What do Beyonce and I have in common? The answer: Big Freedia

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What do Beyonce and I have in common? The answer: Big Freedia

May 31, 2018

Dear Big Freedia,

I wanted to write this letter to let you know how much you have helped me in my journey to not only accepting my identity as a queer person, but also as a black queer person that has family with deep southern roots in Mississippi.

Before really understanding who I was, I found a role model and that role model was you. You were my first introduction to southern queer identities, and with that you showed me how to overcome barriers against LGBTQ people in the South. From your fierce aesthetic to the nonstop support you give to the New Orleans community, you fill the streets with ass-in-the-air energy.

Through bounce music I found myself. I found that anyone can bounce and it can be a form of liberation for me and thousands of other young queer and trans identifying teens. I just want you to know that your music and presence on tracks like Beyoncé’s “Formation” and Drake’s “Nice For What” have brought you to a platform where I can hear people who have never heard of you before talk about and quote you. That just shows me that you just have to trust in yourself and the process and amazing things will come.

Growing up, I was very shaky and scared to make any decision that could possibly affect my future—whether that be moving states, being my authentic self, or engaging in intersex activism in public. I have been able to accomplish so much and hope to continue this just by believing in myself and trusting the decisions I make.

GLAAD Campus Ambassador, Jonathan Leggette

In your intro to “Explode,” you say, “People get confused by if I am he or she, I am more than just Big Freedia I am more than just Queen Diva, I am more than just Freddie Ross, I am me, I am the ambassador...” These words show me that I cannot stop myself because of other people’s confusion or lack of knowledge, that my advocacy is bigger than I am, and that I can be an ambassador for all of my communities because I am a person that has intersectional identities that someone else can relate to. With those words, I became inspired to finally come out and show that I am just me no matter what labels and communities I belong to. I represent my people, my ancestors, and my cultures. That’s something I didn’t fully process until I listened to "Explode."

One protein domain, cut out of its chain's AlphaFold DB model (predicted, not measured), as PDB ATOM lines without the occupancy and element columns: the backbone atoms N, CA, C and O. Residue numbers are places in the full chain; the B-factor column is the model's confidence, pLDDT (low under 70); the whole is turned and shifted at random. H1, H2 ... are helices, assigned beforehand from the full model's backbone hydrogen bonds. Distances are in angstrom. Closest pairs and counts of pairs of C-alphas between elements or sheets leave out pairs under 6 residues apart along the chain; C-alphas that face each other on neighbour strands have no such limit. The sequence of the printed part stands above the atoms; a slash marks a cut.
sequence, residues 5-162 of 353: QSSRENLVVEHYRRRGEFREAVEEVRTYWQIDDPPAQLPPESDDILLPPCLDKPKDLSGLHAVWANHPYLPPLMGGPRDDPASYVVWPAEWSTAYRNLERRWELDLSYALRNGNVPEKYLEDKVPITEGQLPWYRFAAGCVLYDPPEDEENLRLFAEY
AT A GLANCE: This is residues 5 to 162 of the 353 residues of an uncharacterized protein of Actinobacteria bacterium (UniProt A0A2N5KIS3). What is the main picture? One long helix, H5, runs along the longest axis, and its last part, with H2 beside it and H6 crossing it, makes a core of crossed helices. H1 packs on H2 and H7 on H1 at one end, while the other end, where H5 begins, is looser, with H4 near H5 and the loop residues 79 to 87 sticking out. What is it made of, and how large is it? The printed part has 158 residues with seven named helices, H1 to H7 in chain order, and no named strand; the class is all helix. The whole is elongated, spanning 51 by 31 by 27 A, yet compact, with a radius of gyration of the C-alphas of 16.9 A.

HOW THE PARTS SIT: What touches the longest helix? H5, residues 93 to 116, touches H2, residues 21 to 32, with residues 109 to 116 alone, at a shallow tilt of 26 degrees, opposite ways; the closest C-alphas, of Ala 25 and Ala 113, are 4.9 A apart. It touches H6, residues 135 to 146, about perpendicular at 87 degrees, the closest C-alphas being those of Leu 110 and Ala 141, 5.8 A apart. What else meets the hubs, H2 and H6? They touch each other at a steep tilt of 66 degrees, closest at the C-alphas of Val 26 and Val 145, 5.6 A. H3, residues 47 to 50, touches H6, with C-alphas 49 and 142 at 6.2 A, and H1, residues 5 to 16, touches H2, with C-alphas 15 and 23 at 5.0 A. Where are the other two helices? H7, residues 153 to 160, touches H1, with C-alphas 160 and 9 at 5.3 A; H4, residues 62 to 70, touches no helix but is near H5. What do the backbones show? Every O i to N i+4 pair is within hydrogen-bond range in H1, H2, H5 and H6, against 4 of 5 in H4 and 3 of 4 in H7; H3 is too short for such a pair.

I know I am not alone in this feeling, and I want to highlight that your music isn’t just about bouncing, but has real world implications such as promoting body positivity, bringing communities together, and teaching people to express themselves as authentically as they can.

I continue to follow in your unapologetic footsteps when it comes to trailblazing and bringing awareness to the community. My life goal is to meet you and be able to talk about identities, background, and southern culture while also continuing my work with GLAAD and HRC to help so many young queer and trans kids navigate their identities and learn that they are not alone and can do anything they put their minds to.

From one of the thousands you have inspired and continue to inspire,


#WeStan is an amp original series honoring LGBTQ legends in media because we know that representation matters. Follow along on GLAAD social mediaFacebook, Instagram, Twitterto see who our fans stan!

Jonathan Leggette is a GLAAD Campus Ambassador and a junior at The Evergreen State College. Jonathan works as a New Student Mentor and a Peer Advisor at the Trans and Queer Center at Evergreen State. Off-campus, Jonathan serves as an interAct youth advocate and speaker, bringing intersex awareness education to schools across the country.

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